In diseases like LBD, Parkinson’s or Alzheimer’s, the ability to predict disease progression helps physicians anticipate clinical care needs and allows families put their experiences into context. Understanding the natural history of these conditions also prepares families to have important discussions about life goals and personal care needs. A new study reports on 3 key milestones that have the greatest impact on individuals with Parkinson’s disease (PD): postural instability, onset of dementia, and mortality.
The CamPaIGN study (Cambridgeshire Parkinson’s Incidence from GP to Neurologist) is the first study to follow individuals who were newly diagnosed with PD in one community over time. This ‘unbiased’ group provides a more accurate picture of the progression of Parkinson’s disease, compared to studying individuals seeking care in a specialty setting, who are often more challenging cases. The CamPaIGN study provides a comprehensive picture about the natural progression of Parkinson’s disease.
Dr. Caroline Williams-Gray from the University of Cambridge, UK, and colleagues followed 142 individuals from the time of diagnosis over 10 years. The study included a core cohort of 121 individuals in whom a diagnosis of PD was reconfirmed at a second visit at 3.5 years, thus increasing the likelihood of accurate diagnosis. Another 21 individuals were included who met diagnostic criteria for PD initially but either died (14) or withdrew (7) prior to the second diagnostic review. All individuals underwent extensive medical histories, clinical and neuropsychological tests, and DNA testing. The mean age of diagnosis was 70.2 years.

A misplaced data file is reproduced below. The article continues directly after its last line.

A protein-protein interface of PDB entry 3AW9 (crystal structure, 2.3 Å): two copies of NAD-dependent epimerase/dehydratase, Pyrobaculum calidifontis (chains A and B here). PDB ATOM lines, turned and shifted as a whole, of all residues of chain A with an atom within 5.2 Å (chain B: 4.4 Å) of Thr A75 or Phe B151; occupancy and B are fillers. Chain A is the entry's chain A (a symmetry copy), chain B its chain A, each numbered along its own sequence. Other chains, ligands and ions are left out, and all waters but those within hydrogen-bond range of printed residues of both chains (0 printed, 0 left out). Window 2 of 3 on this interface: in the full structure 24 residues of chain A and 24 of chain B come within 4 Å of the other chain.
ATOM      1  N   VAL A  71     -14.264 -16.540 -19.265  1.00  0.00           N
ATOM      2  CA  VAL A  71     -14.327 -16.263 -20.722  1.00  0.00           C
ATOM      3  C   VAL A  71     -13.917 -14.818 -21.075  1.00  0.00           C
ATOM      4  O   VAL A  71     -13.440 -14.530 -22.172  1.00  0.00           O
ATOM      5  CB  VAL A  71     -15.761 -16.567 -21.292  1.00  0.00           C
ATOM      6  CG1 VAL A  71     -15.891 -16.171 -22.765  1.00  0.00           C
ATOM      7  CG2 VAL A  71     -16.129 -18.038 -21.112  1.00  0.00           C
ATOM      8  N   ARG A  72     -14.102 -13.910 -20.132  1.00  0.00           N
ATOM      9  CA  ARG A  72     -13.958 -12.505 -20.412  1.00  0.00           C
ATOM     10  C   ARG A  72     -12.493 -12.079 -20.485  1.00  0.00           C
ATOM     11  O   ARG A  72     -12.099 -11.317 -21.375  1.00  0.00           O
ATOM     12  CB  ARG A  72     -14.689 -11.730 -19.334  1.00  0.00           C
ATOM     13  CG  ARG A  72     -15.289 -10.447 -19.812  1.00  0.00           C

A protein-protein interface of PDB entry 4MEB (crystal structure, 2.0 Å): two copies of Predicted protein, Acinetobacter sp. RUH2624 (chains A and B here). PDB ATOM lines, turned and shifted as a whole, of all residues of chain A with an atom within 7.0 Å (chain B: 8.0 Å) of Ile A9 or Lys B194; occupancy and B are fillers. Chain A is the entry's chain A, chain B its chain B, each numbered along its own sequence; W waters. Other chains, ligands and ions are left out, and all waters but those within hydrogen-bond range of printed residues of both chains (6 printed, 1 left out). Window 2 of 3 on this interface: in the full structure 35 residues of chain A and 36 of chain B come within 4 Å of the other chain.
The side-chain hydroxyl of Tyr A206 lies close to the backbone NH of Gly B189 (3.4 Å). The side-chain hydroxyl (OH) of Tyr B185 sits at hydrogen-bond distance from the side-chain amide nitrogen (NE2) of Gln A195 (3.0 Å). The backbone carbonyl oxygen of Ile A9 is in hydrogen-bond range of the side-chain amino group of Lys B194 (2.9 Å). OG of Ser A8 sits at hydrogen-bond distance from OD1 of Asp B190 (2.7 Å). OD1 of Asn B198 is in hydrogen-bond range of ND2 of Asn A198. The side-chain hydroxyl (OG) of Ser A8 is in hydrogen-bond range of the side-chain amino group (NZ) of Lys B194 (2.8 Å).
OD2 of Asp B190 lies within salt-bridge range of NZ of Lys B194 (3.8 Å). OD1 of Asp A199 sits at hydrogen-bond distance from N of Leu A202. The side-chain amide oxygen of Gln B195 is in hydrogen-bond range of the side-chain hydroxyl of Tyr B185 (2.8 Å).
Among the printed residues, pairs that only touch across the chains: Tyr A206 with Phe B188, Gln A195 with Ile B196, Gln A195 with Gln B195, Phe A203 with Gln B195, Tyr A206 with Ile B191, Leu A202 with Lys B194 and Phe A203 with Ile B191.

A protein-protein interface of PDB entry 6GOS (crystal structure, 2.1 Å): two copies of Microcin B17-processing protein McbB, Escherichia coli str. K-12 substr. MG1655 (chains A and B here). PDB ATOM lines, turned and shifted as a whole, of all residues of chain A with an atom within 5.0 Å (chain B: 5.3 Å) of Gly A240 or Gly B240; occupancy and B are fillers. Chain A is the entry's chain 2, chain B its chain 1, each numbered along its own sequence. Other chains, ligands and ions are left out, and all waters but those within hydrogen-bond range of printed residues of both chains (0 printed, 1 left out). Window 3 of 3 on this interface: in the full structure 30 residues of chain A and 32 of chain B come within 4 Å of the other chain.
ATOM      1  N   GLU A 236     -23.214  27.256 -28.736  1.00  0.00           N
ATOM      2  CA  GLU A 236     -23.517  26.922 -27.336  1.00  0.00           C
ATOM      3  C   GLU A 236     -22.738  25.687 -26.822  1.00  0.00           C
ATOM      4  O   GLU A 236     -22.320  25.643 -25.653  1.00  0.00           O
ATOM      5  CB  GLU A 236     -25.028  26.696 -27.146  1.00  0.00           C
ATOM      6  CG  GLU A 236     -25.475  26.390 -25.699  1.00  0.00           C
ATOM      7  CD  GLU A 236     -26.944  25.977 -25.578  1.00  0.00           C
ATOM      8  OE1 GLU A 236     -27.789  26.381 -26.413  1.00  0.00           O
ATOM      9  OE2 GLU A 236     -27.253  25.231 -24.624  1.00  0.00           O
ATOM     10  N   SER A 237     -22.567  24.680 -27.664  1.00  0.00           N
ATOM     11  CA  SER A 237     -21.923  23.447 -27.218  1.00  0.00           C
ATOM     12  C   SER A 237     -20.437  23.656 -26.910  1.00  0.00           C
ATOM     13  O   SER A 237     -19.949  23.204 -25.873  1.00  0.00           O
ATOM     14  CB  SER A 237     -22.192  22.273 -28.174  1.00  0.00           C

Previous research published on this study at 3.5, 5 and 7 year intervals from diagnosis reveals that movement and cognitive symptom progression in PD varies from person to person. Some people developed dementia early, especially those who were older, had decline in certain tests of language and visuospatial skills, and those with a specific genetic variation in a gene called ‘tau’. Interestingly, impairment in ‘executive’ cognitive function, like problem solving and analytical thinking, did not predict a later progression to dementia. Axial motor symptoms, including problems with balance and walking, did not tend to respond well to Parkinson’s medication and are a useful indicator of disease progression. When individuals reach a stage where they have lost normal balance reflexes, they tend to fall frequently, and this ‘postural instability’ was found to be a major milestone in Parkinson’s disease that impacts on quality of life. Dyskinesias, or involuntary movements, were found to be less common than previously reported, with a mean time to onset of 6.6 years from diagnosis in this study.
At the 10 year interval, participants were grouped into two categories: “good” outcomes, where none of the 3 clinical milestones were reached (postural instability, dementia, or death), and “bad” outcomes, in which participants reached one or more of the milestones. For those who died, death certificates were obtained from the local register office.